- Not to Cord: Cordless Irons are available, allowing for lots of free motion ironing! The downside is that they only stay warm for so long before they have to go back in the hot plate or heating element. With smaller intermittent projects these can be great. Consider how long the iron will stay hot, and the amount of time it needs to reheat once placed back in its station. However, if you have large jobs or are fusing a twenty T-shirts for a quilt, this may not be your best choice.
- Auto Shut Off: This feature is helpful if the iron is left on or in unintentionally tipped over. When left motionless for a certain amount a time the auto shut off will kick in. This varies widely by iron from 8 minutes to 20 minutes. If you are going to use the iron continuously a short shut off time is not a bother. Often quilters alternate ironing and sewing allowing the opportunity for your iron to turn off on you. A select few irons do not have this quality at all, giving you the freedom to iron and piece without having to wait for a reheat every time you need to press a seam.
- Bells and Whistles: Additional extras and qualities that can be extremely helpful but are not required include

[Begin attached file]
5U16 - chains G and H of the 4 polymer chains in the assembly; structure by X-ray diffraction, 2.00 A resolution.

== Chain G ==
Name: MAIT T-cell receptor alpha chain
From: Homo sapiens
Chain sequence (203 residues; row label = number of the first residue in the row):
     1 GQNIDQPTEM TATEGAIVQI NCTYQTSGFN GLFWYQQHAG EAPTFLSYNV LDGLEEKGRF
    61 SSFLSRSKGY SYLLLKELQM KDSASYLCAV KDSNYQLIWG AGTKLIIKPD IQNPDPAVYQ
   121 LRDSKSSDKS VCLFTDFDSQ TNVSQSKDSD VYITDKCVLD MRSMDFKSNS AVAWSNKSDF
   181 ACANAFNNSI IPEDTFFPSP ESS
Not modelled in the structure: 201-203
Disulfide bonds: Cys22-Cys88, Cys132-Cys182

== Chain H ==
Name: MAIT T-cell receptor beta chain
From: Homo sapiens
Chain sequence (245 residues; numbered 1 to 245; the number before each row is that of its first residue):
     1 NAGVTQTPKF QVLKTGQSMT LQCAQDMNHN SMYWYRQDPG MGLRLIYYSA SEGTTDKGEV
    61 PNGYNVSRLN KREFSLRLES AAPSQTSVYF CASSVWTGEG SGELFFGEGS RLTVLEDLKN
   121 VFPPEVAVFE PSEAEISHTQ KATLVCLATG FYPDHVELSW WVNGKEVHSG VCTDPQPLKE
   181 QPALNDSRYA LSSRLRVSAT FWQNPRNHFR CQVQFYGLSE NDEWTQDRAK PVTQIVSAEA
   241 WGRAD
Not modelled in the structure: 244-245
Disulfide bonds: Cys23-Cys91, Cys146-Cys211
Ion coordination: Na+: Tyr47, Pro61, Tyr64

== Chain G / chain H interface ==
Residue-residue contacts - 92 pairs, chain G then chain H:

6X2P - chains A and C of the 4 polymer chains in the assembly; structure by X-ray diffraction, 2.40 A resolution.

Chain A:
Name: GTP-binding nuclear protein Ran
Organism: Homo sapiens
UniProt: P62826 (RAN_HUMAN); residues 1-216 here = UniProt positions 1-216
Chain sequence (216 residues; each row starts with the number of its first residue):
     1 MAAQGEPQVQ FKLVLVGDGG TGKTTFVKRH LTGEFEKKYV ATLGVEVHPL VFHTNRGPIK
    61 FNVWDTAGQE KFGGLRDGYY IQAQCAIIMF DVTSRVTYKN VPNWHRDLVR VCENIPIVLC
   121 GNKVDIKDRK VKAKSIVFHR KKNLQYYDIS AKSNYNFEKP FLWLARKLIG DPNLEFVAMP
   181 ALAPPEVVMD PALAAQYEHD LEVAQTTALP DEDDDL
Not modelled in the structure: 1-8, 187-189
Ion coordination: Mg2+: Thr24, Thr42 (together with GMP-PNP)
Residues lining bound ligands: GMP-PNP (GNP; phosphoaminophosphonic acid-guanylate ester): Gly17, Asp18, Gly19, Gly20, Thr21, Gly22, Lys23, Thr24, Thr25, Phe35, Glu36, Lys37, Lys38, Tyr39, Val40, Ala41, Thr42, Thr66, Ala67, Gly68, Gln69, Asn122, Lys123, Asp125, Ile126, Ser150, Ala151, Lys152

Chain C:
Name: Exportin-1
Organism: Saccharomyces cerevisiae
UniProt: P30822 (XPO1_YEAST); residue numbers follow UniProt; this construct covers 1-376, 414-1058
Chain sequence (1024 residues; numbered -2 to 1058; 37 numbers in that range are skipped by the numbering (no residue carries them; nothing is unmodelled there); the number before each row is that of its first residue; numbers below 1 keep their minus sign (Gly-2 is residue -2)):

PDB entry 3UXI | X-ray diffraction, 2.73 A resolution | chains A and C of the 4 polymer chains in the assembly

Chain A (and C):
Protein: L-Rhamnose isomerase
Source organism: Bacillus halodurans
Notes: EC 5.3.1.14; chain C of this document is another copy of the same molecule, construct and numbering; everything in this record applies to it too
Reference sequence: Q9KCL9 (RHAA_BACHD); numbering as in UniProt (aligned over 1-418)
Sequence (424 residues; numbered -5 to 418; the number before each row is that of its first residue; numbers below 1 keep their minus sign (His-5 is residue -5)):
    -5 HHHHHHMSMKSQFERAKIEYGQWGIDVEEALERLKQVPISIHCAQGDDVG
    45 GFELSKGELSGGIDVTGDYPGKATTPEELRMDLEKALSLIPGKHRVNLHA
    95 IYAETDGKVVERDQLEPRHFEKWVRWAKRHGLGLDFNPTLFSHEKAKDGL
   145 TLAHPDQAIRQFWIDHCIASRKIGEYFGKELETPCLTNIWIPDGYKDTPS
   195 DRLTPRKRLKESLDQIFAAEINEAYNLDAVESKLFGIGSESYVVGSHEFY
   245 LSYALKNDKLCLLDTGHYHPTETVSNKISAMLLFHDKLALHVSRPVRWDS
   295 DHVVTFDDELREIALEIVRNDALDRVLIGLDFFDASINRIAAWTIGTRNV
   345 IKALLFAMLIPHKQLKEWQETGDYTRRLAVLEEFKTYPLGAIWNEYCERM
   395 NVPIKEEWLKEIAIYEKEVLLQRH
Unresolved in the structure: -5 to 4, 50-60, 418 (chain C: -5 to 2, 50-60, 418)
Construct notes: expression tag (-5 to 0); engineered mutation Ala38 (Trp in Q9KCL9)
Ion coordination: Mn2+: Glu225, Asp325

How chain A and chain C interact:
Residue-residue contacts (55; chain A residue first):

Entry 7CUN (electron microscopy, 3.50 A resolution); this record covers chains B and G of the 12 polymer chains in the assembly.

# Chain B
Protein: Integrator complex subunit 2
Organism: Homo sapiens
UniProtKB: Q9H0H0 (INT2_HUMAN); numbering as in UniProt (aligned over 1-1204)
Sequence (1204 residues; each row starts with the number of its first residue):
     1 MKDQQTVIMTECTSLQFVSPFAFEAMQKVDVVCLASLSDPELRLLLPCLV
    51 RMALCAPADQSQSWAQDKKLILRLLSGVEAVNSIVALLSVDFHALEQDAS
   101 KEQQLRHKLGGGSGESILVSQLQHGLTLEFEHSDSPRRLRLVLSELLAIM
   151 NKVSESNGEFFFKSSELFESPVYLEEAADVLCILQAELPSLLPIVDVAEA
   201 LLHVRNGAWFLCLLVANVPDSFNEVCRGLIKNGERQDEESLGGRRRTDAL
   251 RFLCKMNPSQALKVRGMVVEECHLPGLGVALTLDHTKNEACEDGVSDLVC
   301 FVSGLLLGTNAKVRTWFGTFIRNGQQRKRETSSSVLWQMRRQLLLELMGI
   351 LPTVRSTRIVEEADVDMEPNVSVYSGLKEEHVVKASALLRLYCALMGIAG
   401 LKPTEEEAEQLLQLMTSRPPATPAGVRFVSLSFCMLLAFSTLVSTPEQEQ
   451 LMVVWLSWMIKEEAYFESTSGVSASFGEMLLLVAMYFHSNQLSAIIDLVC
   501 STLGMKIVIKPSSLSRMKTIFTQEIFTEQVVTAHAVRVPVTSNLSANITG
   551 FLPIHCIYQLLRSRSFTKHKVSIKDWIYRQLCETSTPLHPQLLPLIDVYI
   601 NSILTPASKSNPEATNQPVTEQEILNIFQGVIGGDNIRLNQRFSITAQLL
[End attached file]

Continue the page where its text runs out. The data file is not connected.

- Indicator light: Communicates when desired temperature has been reached or when auto-off has been taken over.
- Anticalcium: Reduces sediment buildup and helps prevent clogs
- Beep Indicator: Uses a different number of beeps to indicate temperature and auto-off.
- Handle size/Comfort: Is it too big? Small? Heavy? If you are going to use the iron with regularity it needs to be a comfortable fit in your hand.
Last but not least…..
- Cost: Once you have chosen the features that are of the most importance to you, pick your price range and get the highest quality iron you can for the amount you are willing to spend.
I know that was a lot of information, so thanks for staying the course and making it to the end!!
Up next: A Review of the Steamfast Home and Away Iron.